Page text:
Referring specifically to The Abyss, she says that despite the fact that “it takes the reader through something so oddly specific and far removed from their everyday life, it leads them back to themselves—that’s the power of great literature.” For Ramkumar, “he brings to the world…a complex picture of India and our literary and philosophical traditions”. Kannada writer Vivek Shanbhag too wrote, “Our understanding of contemporary India is incomplete without reading his works.”

But pitching Jeyamohan to a national audience, especially to big English publishers, has not been easy. He has never hesitated to call it as he sees it, regularly inviting controversy. Both the left and the right have routinely, and by turns, labelled him a stooge of the enemy camp. A big English publisher rejected Ramkumar’s pitch for Aram, telling her they loved the translation but didn’t agree with the author’s views. Knowing Jeyamohan’s history of dabbling with both the right and the left, and ultimately distancing himself from both, Ramkumar wasn’t sure which views in particular they were talking about.

But Jeyamohan doesn’t let any possible drama faze him. “I am never one to get scared of controversies. I learnt this quality from the writer Jayakanthan,” he says; The Abyssis dedicated to the writer. “Jayakanthan melae enakku oru vazhipadu undu (I feel a veneration and adoration towards Jayakanthan). In a society that doesn’t give much social status to writers, unlike actors, industrialists or politicians, Jayakanathan oru nimiru oda irundhaar (he held his own and stood out). I knew I had to be like him,” he recalls.

He observes that in India, writers sidestep controversy by picking one side. “I am not like that. I maintain an equal distance from all sides. Every side writes against me. The Hindutva brigade condemns me for stories like Vellai Yaanai and EzhaamUlagam. The left wing also condemns me for works like Pin Thodarum Nizhalin Kural, which is about the fall of Soviet Russia andthe burden and violence of ideology against spirituality.”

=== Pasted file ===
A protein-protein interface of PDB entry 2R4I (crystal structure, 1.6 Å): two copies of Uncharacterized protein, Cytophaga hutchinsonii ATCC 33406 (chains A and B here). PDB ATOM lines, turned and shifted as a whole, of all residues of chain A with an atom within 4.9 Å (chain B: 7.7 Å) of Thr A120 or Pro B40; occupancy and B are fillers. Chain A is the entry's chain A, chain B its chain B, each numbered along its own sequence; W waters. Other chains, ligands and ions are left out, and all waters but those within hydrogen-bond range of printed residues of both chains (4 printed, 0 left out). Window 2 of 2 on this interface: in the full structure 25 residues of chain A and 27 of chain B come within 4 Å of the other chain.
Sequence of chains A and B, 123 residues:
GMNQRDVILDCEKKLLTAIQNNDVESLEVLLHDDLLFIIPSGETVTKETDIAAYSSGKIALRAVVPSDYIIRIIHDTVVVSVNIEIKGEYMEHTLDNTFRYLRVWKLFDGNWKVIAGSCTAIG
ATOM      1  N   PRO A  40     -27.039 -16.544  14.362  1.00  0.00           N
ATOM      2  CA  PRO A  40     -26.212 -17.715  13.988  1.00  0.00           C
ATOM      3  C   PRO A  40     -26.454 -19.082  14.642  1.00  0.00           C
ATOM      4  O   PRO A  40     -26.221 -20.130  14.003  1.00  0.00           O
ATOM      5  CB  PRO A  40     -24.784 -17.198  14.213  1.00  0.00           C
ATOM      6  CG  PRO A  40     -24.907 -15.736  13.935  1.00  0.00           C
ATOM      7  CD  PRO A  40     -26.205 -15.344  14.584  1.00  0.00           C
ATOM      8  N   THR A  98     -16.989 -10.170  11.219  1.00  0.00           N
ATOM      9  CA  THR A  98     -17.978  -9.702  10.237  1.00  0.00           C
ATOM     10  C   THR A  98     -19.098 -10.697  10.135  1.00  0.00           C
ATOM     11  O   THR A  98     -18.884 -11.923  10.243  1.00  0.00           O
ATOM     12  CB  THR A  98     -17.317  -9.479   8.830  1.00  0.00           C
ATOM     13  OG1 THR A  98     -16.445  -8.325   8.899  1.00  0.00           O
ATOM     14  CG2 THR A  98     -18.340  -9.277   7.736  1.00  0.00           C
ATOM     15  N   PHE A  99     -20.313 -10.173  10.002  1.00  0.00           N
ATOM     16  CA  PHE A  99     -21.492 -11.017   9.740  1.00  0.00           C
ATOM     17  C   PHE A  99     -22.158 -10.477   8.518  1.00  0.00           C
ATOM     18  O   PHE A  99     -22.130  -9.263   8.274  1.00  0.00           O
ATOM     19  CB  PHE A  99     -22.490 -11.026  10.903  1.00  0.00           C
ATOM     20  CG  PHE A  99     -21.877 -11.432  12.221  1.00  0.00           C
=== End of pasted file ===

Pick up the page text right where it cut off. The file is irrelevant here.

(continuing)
Of the firm belief that “there’s a separate, centre path for writers” and that “writing is inherently against any ideology”, he quotes Ramaswamy: “He had famously said endha ideology uda thaaliyum writer kazhuthule irukkakoodadhu (a writer shouldn’t be married to any ideology), and that the writer’s ideology should be based on his/her own intuition and vision, not by anything previously defined.”


Jeyamohan adds that he is “bitter towards all governments”. Understandably, he says, both the DMK and AIADMK, Tamil Nadu’s two big political parties, have kept their distance from him. It is interesting, therefore, that his works are finding a fresh spotlight through independent and organic translation efforts at a time when big state-led projects in Tamil Nadu are pushing Tamil writers and their works into other languages.

The big translation drive has been entrusted to the Tamil Nadu Textbook And Educational Services Corporation for implementation through tie-ups with mainstream domestic and international publishers. “Whatever their intention and whoever they choose to translate, it is good overall if more Tamil literature finds its way to larger audiences,” says Jeyamohan, indicating that it is natural for the government to want to promote writers and texts aligned with its ideological views. He adds, “I am sure other authors and works…will similarly find their way through other (channels of) support.”

Jeyamohan himself dedicates a big chunk of his time to forming and nurturing networks that can do just this: support and encourage upcoming and/or overlooked writers. Over the years, he has fashioned his website not just as a blog or repository of his own work but has built it, as Ramkumar notes, in line with the Little Magazine Movement of Tamil literature (1959-2000)—not commercial in intent, and regularly spotlighting new and fledgling writers and their work.

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In 2009, his loyal readership came together to create and run, with his support, the Vishnupuram Ilakkiya Vattam (or Vishnupuram Literary Circle, named after his book). The community, which has branches in the US and the UK too, hosts meet-the-author sessions and honours unrecognised yet deserving writers with the Vishnupuram Award, which includes a trophy, a citation and a cash prize of Rs. 2 lakh. “There are some rules in the organisation, too,” notes Ramkumar, who first met Jeyamohan when she attended a meet in Thanjavur as a reader. “For example, if you register, you cannot cancel, and you cannot be late. He expects you to prioritise literature as much as you would any other part of your life,” she adds.

Jeyamohan also keeps all his work—fiction, essays, literary criticism—free to read on his website. If he had not, he may have sold more books; also, it could have guarded against his works being adapted into other media without his permission.

“I don’t care,” he declares. “I have never wanted to be a best-selling author. My intention is to create a literary movement…. All I say is, ‘please read’, avlodhaan (that’s all).”